it will also, hopefully, have global benefits.”
REDUCE, BUT ABOVE ALL, REINVENT
For many years, the pro-environment message has been to move away from plastics due to their legacy of harm. But Leibfarth’s philosophy is more nuanced. And it helps explain why he believes a next-generation sustainable plastic will save us from plastics of the past.
Leibfarth said that while we should all try to reduce the amount of plastic we use personally, there are some applications in life where plastics are better for the environment.
Yes, you read that right.
“Take cars,” he explained. “Today’s vehicles contain more plastic than those made several decades ago. This means they are lighter and burn less fuel. Or, if you drive an electric car, use fewer electrons.”
Still most traditional plastics biodegrade poorly. Their molecular legacy is expected to live on as “forever chemicals” that pollute our soil, water and oceans for millennia.
PFAS are particularly troubling because they “accumulate in the environment, and they don’t biodegrade. They will be there for thousands of years, and we just keep making more,” Leibfarth said. “Worse, they can cause health effects even at low levels of exposure.”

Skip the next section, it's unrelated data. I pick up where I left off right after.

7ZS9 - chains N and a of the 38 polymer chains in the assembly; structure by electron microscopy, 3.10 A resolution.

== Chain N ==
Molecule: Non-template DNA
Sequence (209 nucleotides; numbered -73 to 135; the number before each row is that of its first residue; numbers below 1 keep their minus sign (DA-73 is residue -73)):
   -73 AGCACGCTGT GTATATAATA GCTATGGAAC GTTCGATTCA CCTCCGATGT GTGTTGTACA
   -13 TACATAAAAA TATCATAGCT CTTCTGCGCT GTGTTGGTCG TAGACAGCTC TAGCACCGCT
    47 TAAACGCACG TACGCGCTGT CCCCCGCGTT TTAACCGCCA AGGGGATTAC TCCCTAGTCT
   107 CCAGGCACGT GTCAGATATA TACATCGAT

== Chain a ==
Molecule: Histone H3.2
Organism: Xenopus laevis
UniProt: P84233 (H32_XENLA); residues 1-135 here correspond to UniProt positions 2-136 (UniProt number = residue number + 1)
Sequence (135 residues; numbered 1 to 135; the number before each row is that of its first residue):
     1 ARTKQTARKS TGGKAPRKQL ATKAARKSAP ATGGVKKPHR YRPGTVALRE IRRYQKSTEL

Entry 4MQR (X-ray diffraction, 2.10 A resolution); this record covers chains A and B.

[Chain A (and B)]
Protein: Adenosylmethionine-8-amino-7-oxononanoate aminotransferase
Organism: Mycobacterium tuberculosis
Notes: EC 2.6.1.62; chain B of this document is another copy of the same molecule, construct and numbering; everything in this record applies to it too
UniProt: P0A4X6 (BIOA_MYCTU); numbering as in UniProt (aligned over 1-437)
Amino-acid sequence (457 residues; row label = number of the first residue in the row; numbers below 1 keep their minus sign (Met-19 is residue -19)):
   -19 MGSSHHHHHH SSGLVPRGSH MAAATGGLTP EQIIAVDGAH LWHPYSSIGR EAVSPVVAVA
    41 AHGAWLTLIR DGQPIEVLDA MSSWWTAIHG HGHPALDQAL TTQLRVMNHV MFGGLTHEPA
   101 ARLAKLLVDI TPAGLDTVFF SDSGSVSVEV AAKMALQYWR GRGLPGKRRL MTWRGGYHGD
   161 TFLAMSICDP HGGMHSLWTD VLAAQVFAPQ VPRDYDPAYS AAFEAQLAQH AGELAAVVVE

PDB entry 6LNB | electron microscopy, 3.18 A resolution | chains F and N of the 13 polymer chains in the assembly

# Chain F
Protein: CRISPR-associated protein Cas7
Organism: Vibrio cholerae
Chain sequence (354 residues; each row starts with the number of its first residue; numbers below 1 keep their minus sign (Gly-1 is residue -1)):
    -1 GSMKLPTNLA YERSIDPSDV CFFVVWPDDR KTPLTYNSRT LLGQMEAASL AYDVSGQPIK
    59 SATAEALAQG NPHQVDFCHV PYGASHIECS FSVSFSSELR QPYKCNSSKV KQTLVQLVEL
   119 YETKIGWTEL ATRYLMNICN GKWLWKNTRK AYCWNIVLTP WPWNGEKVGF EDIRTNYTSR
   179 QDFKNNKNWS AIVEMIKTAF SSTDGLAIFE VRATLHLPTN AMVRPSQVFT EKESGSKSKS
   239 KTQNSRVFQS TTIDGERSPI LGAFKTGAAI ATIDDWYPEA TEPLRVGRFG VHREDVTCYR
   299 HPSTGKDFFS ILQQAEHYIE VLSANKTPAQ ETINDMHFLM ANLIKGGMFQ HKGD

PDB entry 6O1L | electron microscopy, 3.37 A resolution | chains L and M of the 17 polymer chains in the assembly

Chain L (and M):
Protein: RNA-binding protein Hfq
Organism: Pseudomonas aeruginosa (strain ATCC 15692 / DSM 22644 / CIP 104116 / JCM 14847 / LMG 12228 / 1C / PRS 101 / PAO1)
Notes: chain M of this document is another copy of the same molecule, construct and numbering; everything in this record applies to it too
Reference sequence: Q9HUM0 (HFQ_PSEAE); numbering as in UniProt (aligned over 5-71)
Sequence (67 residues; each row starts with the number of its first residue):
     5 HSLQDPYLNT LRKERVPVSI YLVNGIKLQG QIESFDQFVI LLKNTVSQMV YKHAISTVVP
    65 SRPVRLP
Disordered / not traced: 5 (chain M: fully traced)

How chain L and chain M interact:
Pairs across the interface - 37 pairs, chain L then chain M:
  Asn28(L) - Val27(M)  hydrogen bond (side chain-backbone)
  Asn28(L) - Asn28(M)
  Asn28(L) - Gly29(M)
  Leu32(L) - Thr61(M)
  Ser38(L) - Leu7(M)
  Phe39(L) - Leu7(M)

While understudied, exposure to these chemicals is tied to disruption of the endocrine system and some cancers. But it’s not just those living near polluting factories who are affected. PFAS pollution is so pervasive that it’s in our water, our food — and bioaccumulates in each of us.
“The dangerous part of these chemicals is their combination of toxicity and longevity,” Leibfarth said.
Despite the missteps of plastics past, Leibfarth believes next-generation sustainable plastics are the solution.
“I call myself a polymer chemist,” Leibfarth said. “All plastics are polymers, but not all polymers are plastics. Using our ability to build polymer materials from the ground up, and our commitment to sustainability, we saw this opportunity where we felt we could make a contribution to water purification. That’s what led us to make these materials for PFAS remediation.”
SCALING UP: FROM THE LAB TO PUBLIC WATER UTILITIES
While Leibfarth has focused on designing the structural properties of the new material, collaborator Coronell from the Gillings School has focused on how to apply it. He is examining how to use the new resin in engineered systems where its performance can be measured and evaluated. The funding boost from the state will aid in scaling the material from testing at the lab bench to real-world testing in three locations across the state: two public water treatment facilities and one aquifer.
Despite the pair’s promising findings to date, there are challenges to overcome.